How MIT Became the Most Important University in the World

And why Harvard—Harvard!—is scrambling to catch up.

how mit became the most important university in the world

Romi Kadri, full-time MIT student and entrepreneurial jack of all trades. / Photo by Jesse Burke

That’s exactly what I did one afternoon this past August. Universities often feel deserted in the summer, but when I arrived at the Trust Center, the hub of MIT’s entrepreneurial efforts, I found the place crackling with life.

An independent entity within MIT, the center offers students from all parts of the Institute a wealth of resources: expert mentors, office space, classes on entrepreneurship, and networking opportunities with not only other students and faculty but also outside businesspeople and venture capitalists. Certain specialized programs—ones involving mentoring and grants, for example—require students to apply and be accepted, but any MIT student interested in entrepreneurship can register for classes, meet with experts about an idea for a company, or join one of the 14 student clubs dedicated to creating businesses. The center began in 1990 by offering one class, taught by an adjunct professor, but today has more than 30 courses, taught by 35 faculty members from all over MIT, and offers an MBA track with Sloan in entrepreneurship and innovation. And student interest has skyrocketed. In 1996 only 288 students took entrepreneurship courses. Now approximately 1,500 sign up for them every year.

From the outside, the center doesn’t look like much. It’s hidden inside a drab, unremarkable building on the MIT campus, known to all simply as E40. When you enter, though, you find yourself in a space that’s cheery, modern, and bright. Most walls are covered in whiteboard paint for students to scribble on as they work, and those that aren’t have been painted an intense shade of orange. At only 4,000 square feet, it’s a small space, long and narrow, but MIT has made the most of it, packing in open-air cubicles, a few phone-booth-size offices, some bigger glass-walled workrooms, a video-conference room, and a kitchenette filled with cases of free energy drinks and ramen noodles.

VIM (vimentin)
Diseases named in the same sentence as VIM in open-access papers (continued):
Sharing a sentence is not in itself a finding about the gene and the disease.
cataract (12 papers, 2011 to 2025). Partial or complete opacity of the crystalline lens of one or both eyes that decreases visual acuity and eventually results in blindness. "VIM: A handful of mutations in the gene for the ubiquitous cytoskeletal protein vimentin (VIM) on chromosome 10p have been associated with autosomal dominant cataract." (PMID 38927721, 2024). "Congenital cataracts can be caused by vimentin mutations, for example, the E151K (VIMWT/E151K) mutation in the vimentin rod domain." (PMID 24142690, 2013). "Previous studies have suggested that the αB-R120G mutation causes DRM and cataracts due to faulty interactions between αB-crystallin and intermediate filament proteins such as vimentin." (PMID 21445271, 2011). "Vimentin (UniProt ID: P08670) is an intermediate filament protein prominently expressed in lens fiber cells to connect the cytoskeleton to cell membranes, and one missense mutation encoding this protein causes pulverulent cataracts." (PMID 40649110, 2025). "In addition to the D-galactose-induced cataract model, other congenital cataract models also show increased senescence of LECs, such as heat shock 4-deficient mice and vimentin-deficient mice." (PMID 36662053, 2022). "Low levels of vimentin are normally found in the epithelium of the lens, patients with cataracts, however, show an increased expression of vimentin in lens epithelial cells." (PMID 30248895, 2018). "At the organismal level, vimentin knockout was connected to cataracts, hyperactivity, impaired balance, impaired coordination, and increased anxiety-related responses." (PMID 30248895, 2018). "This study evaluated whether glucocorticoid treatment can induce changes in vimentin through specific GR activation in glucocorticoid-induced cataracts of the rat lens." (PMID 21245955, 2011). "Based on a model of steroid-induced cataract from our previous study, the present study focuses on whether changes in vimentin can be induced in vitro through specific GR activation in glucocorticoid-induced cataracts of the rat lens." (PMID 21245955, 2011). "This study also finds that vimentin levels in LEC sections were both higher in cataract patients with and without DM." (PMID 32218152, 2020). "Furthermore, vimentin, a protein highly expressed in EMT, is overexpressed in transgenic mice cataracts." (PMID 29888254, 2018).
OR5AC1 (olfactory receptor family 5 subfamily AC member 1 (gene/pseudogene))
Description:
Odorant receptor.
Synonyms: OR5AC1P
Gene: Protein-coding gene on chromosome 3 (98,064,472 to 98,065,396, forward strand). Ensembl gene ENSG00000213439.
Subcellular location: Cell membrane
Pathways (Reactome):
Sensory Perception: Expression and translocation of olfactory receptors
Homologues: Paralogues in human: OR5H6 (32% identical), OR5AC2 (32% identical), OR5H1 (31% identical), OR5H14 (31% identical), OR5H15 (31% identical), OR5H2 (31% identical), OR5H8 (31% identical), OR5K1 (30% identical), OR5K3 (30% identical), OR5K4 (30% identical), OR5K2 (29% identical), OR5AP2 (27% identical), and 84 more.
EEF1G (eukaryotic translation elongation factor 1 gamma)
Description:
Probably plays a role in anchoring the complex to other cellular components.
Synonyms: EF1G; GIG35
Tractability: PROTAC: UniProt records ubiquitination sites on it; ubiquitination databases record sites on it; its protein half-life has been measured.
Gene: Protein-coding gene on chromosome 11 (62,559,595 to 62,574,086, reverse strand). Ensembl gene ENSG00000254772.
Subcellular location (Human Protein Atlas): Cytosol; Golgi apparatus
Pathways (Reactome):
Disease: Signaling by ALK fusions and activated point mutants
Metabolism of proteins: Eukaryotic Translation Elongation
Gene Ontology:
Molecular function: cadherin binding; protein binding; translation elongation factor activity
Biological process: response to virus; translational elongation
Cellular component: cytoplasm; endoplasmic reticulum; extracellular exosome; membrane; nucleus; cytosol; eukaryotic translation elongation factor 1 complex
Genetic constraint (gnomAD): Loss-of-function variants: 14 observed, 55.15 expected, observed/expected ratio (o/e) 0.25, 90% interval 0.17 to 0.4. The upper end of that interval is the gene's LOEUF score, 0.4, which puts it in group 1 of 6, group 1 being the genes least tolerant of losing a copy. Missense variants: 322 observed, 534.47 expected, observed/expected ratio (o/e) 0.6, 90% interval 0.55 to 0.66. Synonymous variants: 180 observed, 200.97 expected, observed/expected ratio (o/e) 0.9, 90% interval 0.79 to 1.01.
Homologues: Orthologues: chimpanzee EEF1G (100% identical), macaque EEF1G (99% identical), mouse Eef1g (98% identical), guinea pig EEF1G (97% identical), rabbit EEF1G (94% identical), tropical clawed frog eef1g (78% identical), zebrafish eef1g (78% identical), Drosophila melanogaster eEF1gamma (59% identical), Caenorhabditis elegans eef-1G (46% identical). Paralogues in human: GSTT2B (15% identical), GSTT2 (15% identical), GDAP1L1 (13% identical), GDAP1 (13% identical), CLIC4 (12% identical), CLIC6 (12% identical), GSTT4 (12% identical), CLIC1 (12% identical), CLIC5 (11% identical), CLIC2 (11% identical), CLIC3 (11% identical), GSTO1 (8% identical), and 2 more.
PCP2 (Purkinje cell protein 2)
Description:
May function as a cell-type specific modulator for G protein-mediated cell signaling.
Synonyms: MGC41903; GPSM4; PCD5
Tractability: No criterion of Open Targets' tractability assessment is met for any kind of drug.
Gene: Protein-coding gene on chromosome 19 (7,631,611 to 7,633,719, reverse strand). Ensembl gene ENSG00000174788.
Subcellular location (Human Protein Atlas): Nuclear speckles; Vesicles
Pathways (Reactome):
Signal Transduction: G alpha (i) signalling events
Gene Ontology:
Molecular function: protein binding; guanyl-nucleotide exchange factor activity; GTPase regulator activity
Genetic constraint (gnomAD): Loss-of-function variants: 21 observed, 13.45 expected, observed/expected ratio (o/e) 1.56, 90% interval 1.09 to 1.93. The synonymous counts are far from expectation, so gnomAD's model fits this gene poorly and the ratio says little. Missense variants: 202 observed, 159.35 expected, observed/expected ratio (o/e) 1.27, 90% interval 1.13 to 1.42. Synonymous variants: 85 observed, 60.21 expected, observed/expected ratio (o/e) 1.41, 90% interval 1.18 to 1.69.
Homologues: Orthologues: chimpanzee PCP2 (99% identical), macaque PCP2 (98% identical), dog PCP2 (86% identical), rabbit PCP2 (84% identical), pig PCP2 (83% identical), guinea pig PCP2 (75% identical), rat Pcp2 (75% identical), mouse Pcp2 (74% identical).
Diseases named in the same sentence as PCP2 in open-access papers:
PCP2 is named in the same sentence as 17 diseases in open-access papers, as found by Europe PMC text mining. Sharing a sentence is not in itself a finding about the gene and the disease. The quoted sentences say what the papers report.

Most of the real work gets done in an open area at the rear of the suite. When I got there, I found clusters of students in T-shirts at a number of movable tables on wheels. In one corner, a small group wasdiscussing the development of solar panels designed to power cell phones. Several desks away, two women were working out the kinks in a plan to create an iTunes-like marketplace for photographs and paintings. A group of guys near them was talking through the design of a super-slippery plastic container that would make even honey and ketchup slide easily out of bottles, a high-tech bid to capture part of the $33-billion-a-year condiment industry. The space was buzzing with activity, and as I wandered around it was easy to believe that somewhere in the room with me might be the next Jobs or Zuckerberg.

Several days later, at a nearby coffee shop, I met Romi Kadri, a junior from Scotland. Tan, fit, and 21 years old, Kadri has a warm smile and the ceaseless energy of a Red Bull addict. He wrote his first business plan when he was nine. When he was 15, he introduced the owners of a mom-and-pop bicycle store in his hometown to the Internet and proceeded to transform their operation into an online powerhouse. Just another MIT geek, right? No. He grew up in Glasglow, where navigating the city’s notorious high school gang culture is a key aspect of teenage life. Kadri dropped out of high school when he was 16, taking a job at Rolls-Royce as an apprentice in the gas-turbine division. Two years later he came to MIT, where he is now a full-time student. He also works part time as a management associate for the legendary L.A. music company Interscope Records, and helps a Silicon Valley venture capital firm connect with promising young entrepreneurs at MIT. On top of it all, he’s developing a new business that he hopes will produce hybrid zero-emission drive systems for Jet Skis and motorbikes.

Kadri is precisely the kind of dynamic, unconventional student that Harvard would love to attract now that it’s finally gotten into the tech-entrepreneurship game. But like Ash Martin, he never considered the school. “Harvard may be the ultimate brand,” he told me, but “in a world that moves as fast as it does now, it’s important to be focused and goal-oriented, and not just learn a bunch of stuff for its own sake. MIT reflects that world perfectly. And for me, MIT was the only way to go.”


  • omair

    “active companies created by its (MIT) alumni bring in a combined revenue today of as much as $2 trillion. That would make those companies the equivalent of the 11th-largest economy in the world” sums up the entire debate!!!

  • Adrian Meli

    It is pretty incredible how few schools have focused on entrepreneurship while so many have been focused on creating a well rounded liberal arts education. Maybe it is a sign of the times but I would guess these entrepreneurship programs will be long lasting. Working on creative enterprises can be incredible learning experience so nice to see the innovation in higher education.

  • Kwame

    I wish you showcase some hardworking and smart young ladies participating in this program.

    • Brennan Zelener


  • Tom Weingeist